The ethos of Minnesota’s Iron Range is change even if its peoples’ reputation is one of stubbornness. The ups and downs of the mining industry and cultural melding trained a whole region to eye warily that which rolls around the bend, even though we know that water, minerals and even mountains can be moved, whether we like it or not.
So the Range seems to feel a sort of resignation in accepting the monumental change occurring between Eveleth and Virginia, where Highway 53 is being rerouted per an old agreement between the state and mineral rights holders in that area. The Iron Range’s most traveled north-south artery will be wholly reshaped in the next few years to allow United Taconite to continue operating for an unknown amount of time.
In this, local leaders attempt to balance two angry wet alley cats in each hand. The first cat is a cadre of civil engineers with sharp pencils and the second is the convoluted political system behind transportation funding, where numbers grow zeros in their sleep.
Recent reports indicate that if the basin of the Rouchleau Pit is deemed stable, something engineers are researching right now, the state’s tallest bridge might be constructed. This mighty, broad-shoulder span will whisk the lowliest pizza delivery driver, the passing tourist and the transient millionaire on a stunning spin over the blood red rocks, flashing green leaves and deep blue waters. From there, the future dumps us out on the existing highway somewhere near Target. And while this does not necessarily score well in aesthetics, it is something to “aim for.” (Hey, at least they didn’t hit a “brick Wal-Mart”). Kidding aside, it will cost taxpayers nine figures.
I’ve suggested that this entire project represents a rather substantial failure of an entire generation. The only question is whether it was the past generation for failing to have faith in the new taconite technology of that time, or the new one for assuming that the next fifty years will produce better results than last 50 years with no effort or imagination. Perhaps both. What is even more troublesome is the fact that, more than ever, the Iron Range is watching important events happen to us, not leading the change ourselves.
When Hibbing was moved a few miles south 80-90 years ago, the same economic motives existed, but city leaders were active in negotiating an outcome that benefited both mines and communities — recognizing that these are, in fact, different things, even though they were intertwined. What if they had moved Hibbing without building the high school? What if middle class people had to pay to move their own houses? There would be no Hibbing to speak of; not one we’d want to see, anyhow.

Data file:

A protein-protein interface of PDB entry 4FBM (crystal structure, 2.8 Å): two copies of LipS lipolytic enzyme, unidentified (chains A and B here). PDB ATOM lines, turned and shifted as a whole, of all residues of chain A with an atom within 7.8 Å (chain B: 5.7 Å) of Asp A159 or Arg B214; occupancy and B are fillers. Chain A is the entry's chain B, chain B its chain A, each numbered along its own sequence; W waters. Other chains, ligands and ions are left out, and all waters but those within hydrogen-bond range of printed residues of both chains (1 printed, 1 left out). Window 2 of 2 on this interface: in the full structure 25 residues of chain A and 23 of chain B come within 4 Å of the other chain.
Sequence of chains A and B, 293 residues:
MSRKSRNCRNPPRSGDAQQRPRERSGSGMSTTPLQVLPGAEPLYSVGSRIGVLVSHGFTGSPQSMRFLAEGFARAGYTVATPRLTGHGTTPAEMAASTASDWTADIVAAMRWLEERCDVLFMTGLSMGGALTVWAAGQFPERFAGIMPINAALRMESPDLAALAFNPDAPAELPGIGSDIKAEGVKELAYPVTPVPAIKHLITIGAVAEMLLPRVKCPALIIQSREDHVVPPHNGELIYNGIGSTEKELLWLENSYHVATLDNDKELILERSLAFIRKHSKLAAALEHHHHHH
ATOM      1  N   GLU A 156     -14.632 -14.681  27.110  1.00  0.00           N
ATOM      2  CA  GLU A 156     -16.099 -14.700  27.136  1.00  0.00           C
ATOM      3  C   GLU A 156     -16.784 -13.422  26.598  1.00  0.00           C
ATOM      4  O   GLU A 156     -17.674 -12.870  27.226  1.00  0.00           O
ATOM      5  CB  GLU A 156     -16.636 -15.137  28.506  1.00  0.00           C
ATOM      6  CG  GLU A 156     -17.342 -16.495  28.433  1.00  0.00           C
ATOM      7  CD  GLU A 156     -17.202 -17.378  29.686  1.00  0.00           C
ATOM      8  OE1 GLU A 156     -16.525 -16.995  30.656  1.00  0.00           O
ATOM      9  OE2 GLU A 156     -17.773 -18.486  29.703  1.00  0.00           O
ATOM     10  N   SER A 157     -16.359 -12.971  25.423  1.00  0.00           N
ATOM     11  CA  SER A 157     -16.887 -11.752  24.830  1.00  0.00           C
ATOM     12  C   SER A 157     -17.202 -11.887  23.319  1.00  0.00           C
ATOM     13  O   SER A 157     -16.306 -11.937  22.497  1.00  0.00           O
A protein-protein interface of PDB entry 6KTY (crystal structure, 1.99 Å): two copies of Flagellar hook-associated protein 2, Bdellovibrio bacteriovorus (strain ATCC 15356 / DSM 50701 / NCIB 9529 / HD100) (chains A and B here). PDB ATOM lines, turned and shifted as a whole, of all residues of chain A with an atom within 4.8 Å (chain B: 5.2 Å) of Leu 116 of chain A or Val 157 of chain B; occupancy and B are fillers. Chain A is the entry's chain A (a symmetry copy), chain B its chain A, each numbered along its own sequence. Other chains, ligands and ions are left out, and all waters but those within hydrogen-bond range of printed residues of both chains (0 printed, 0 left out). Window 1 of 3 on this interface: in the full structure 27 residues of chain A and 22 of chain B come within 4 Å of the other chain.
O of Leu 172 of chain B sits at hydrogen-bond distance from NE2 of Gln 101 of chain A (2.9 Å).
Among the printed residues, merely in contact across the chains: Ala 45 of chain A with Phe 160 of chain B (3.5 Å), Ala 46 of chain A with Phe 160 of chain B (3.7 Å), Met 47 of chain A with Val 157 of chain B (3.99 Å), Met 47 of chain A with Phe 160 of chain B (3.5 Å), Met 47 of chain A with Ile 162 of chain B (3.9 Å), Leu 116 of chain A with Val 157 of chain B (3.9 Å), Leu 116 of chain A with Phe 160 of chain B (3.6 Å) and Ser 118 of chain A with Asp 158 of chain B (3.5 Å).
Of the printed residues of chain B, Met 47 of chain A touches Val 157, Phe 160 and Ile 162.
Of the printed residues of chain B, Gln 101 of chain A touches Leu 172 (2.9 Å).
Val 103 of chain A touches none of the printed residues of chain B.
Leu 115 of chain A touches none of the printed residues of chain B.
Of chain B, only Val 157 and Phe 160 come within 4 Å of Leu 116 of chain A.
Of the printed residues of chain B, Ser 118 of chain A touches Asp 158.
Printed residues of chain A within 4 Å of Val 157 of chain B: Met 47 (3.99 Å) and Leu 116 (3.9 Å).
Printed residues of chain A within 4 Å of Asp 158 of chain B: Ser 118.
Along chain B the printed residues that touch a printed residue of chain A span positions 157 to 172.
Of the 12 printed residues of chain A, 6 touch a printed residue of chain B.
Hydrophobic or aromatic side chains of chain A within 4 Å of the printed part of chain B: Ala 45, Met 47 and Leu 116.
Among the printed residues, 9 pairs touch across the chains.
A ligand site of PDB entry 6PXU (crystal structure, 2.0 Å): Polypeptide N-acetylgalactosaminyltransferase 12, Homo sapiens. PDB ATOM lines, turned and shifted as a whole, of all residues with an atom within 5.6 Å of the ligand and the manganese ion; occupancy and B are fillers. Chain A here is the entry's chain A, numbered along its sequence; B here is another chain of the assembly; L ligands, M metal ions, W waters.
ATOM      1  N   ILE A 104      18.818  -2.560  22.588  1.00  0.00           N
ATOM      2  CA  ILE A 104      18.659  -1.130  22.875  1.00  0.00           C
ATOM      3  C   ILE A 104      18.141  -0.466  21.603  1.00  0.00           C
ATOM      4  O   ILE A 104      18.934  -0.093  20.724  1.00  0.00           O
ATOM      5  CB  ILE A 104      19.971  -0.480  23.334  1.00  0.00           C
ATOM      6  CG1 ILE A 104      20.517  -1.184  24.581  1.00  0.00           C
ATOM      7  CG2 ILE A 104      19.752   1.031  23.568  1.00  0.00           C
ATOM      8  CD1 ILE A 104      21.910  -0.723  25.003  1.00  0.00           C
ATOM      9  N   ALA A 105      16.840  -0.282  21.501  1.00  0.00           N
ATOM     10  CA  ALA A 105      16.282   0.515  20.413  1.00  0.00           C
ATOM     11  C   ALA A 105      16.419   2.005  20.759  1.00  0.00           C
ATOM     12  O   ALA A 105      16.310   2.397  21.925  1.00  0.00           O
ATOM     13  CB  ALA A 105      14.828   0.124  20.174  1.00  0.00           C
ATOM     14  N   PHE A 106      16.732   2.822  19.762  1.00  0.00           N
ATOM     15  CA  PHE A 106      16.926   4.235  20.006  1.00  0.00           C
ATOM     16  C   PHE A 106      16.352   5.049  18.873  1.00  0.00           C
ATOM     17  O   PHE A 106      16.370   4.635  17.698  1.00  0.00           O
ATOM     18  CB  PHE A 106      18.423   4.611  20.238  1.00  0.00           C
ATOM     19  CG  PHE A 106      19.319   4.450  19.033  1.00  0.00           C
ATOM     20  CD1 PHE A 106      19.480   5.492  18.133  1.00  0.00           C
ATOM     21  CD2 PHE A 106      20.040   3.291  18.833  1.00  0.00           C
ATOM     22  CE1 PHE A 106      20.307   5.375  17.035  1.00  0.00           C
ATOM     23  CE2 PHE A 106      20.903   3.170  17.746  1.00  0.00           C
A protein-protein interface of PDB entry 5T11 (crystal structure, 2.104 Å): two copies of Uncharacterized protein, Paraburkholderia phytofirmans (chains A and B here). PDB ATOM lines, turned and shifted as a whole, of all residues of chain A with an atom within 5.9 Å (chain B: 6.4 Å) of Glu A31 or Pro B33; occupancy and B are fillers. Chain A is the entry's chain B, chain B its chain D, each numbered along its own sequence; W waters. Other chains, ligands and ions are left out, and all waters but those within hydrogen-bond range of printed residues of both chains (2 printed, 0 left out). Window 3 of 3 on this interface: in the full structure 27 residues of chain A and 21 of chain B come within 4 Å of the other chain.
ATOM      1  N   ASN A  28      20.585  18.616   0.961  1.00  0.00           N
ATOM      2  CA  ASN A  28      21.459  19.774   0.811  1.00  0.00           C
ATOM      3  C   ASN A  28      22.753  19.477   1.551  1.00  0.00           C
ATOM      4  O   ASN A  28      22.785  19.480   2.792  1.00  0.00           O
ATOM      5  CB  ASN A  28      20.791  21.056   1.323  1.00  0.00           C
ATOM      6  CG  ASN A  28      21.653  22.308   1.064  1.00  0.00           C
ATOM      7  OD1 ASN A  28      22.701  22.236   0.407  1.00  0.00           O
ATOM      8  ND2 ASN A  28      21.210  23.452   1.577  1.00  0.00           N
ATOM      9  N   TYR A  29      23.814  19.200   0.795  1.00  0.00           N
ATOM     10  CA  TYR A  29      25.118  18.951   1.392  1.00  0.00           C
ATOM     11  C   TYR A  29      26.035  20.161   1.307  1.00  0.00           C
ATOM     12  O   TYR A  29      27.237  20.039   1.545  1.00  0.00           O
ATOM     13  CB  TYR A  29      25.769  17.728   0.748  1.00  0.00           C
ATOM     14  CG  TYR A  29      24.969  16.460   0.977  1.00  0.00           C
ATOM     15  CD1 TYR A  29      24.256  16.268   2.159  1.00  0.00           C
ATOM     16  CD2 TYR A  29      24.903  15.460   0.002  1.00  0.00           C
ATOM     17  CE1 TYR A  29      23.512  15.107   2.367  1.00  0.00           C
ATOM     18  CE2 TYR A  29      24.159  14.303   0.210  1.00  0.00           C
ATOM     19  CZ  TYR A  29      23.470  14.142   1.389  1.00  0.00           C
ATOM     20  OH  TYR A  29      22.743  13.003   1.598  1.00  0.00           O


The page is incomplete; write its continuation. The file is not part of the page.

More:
I read with interest last week the story of Kiruna, Sweden, an iron ore mining city about the size of Hibbing located north of the Arctic Circle in the Lapland region. There you find the world’s largest underground iron mine, and a city in transition. New mining will dig under the town and cause structural problems in the city’s most important buildings. So Kiruna, like Hibbing before, must move. It’s a monumental task for a very old city isolated from its country’s capital and population base in the far north. But something from the city’s website about the project struck me:
“The planners of Kiruna have therefore no partners to dialogue with, which they can share similar experiences with,” writes Lisbeth Pekkari at kiruna.se. “But perhaps Kiruna can be a model for other cities in the future, considering the climate change and the threat of rising sea levels that perhaps will force cities to move to safer ground.”
Kiruna is nestled into the Laplands; it’s very cold there and winter is endless night, but Kiruna is thinking about the world in this action, not just itself. Even so, it has a clear vision for what it wants to do:
“The proposal aims to make Kiruna a sustainable and coherent city where nature is never more than three blocks away,” writes Marianne Nordmark at kiruna.se.
If you don’t believe them, check out the website. From 2004 to now, the city has carefully planned its future: one that will include a charming modern city next to an enormous mine and what we like to call the “great outdoors.” They are doing what the Iron Range hasn’t done yet; develop a mature relationship with its natural resource economy that involves technology, strong sense of community and economic diversification.
Like Kiruna, we on Minnesota’s Iron Range must not only demand more of the mining companies that profit from running efficient mines with far less labor than before; we must demand more of ourselves and our communities. We must aspire. The bridge to the future must go somewhere, and not just to box stores and pawn shops. Not for my kids. Not for your kids. We can do better. Let’s try.
Aaron J. Brown is an author and college instructor from northern Minnesota’s Iron Range. He writes the blog MinnesotaBrown.com and hosts the Great Northern Radio Show on Northern Community Radio. This post first appeared in the Sunday, July 27, 2014 edition of the Hibbing Daily Tribune.
(h/t Tim Sullivan for the story about Kiruna’s big move)